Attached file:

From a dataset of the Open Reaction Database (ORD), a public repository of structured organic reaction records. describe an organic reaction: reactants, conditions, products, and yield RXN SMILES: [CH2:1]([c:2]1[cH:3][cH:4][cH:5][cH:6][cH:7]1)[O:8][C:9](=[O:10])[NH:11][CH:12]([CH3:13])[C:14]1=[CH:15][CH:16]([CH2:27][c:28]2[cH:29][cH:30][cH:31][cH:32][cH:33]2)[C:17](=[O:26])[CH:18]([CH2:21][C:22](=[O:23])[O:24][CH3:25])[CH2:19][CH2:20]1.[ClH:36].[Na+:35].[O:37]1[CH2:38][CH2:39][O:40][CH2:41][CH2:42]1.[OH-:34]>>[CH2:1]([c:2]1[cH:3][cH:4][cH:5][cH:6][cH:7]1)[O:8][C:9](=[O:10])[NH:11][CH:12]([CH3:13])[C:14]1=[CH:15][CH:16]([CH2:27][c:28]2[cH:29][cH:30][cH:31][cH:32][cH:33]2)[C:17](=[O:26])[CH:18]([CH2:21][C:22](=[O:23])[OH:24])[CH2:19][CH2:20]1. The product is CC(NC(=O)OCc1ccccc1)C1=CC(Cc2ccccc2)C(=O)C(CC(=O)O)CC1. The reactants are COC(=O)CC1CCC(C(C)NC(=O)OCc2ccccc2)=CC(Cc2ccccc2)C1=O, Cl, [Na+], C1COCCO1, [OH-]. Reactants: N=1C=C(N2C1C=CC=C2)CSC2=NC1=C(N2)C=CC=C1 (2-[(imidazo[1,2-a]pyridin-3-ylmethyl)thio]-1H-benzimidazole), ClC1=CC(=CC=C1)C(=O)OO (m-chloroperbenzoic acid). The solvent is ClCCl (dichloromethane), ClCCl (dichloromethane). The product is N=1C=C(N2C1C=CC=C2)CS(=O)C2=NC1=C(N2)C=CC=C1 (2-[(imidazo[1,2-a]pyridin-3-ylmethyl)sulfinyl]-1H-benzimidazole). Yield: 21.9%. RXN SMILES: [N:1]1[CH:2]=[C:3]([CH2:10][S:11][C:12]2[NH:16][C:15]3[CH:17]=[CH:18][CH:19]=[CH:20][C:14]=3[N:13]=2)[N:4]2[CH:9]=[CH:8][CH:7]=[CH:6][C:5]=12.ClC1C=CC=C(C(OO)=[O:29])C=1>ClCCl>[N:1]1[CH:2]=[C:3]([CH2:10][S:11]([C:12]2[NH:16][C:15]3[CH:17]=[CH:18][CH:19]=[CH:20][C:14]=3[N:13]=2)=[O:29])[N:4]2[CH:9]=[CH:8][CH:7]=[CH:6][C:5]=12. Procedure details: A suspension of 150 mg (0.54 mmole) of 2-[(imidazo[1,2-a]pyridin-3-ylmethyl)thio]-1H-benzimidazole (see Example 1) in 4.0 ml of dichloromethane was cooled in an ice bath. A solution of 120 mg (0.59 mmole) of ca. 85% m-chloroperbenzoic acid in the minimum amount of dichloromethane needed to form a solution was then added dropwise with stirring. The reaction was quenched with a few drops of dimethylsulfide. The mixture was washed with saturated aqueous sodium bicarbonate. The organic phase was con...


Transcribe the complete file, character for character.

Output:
From a dataset of the Open Reaction Database (ORD), a public repository of structured organic reaction records. describe an organic reaction: reactants, conditions, products, and yield RXN SMILES: [CH2:1]([c:2]1[cH:3][cH:4][cH:5][cH:6][cH:7]1)[O:8][C:9](=[O:10])[NH:11][CH:12]([CH3:13])[C:14]1=[CH:15][CH:16]([CH2:27][c:28]2[cH:29][cH:30][cH:31][cH:32][cH:33]2)[C:17](=[O:26])[CH:18]([CH2:21][C:22](=[O:23])[O:24][CH3:25])[CH2:19][CH2:20]1.[ClH:36].[Na+:35].[O:37]1[CH2:38][CH2:39][O:40][CH2:41][CH2:42]1.[OH-:34]>>[CH2:1]([c:2]1[cH:3][cH:4][cH:5][cH:6][cH:7]1)[O:8][C:9](=[O:10])[NH:11][CH:12]([CH3:13])[C:14]1=[CH:15][CH:16]([CH2:27][c:28]2[cH:29][cH:30][cH:31][cH:32][cH:33]2)[C:17](=[O:26])[CH:18]([CH2:21][C:22](=[O:23])[OH:24])[CH2:19][CH2:20]1. The product is CC(NC(=O)OCc1ccccc1)C1=CC(Cc2ccccc2)C(=O)C(CC(=O)O)CC1. The reactants are COC(=O)CC1CCC(C(C)NC(=O)OCc2ccccc2)=CC(Cc2ccccc2)C1=O, Cl, [Na+], C1COCCO1, [OH-]. Reactants: N=1C=C(N2C1C=CC=C2)CSC2=NC1=C(N2)C=CC=C1 (2-[(imidazo[1,2-a]pyridin-3-ylmethyl)thio]-1H-benzimidazole), ClC1=CC(=CC=C1)C(=O)OO (m-chloroperbenzoic acid). The solvent is ClCCl (dichloromethane), ClCCl (dichloromethane). The product is N=1C=C(N2C1C=CC=C2)CS(=O)C2=NC1=C(N2)C=CC=C1 (2-[(imidazo[1,2-a]pyridin-3-ylmethyl)sulfinyl]-1H-benzimidazole). Yield: 21.9%. RXN SMILES: [N:1]1[CH:2]=[C:3]([CH2:10][S:11][C:12]2[NH:16][C:15]3[CH:17]=[CH:18][CH:19]=[CH:20][C:14]=3[N:13]=2)[N:4]2[CH:9]=[CH:8][CH:7]=[CH:6][C:5]=12.ClC1C=CC=C(C(OO)=[O:29])C=1>ClCCl>[N:1]1[CH:2]=[C:3]([CH2:10][S:11]([C:12]2[NH:16][C:15]3[CH:17]=[CH:18][CH:19]=[CH:20][C:14]=3[N:13]=2)=[O:29])[N:4]2[CH:9]=[CH:8][CH:7]=[CH:6][C:5]=12. Procedure details: A suspension of 150 mg (0.54 mmole) of 2-[(imidazo[1,2-a]pyridin-3-ylmethyl)thio]-1H-benzimidazole (see Example 1) in 4.0 ml of dichloromethane was cooled in an ice bath. A solution of 120 mg (0.59 mmole) of ca. 85% m-chloroperbenzoic acid in the minimum amount of dichloromethane needed to form a solution was then added dropwise with stirring. The reaction was quenched with a few drops of dimethylsulfide. The mixture was washed with saturated aqueous sodium bicarbonate. The organic phase was con...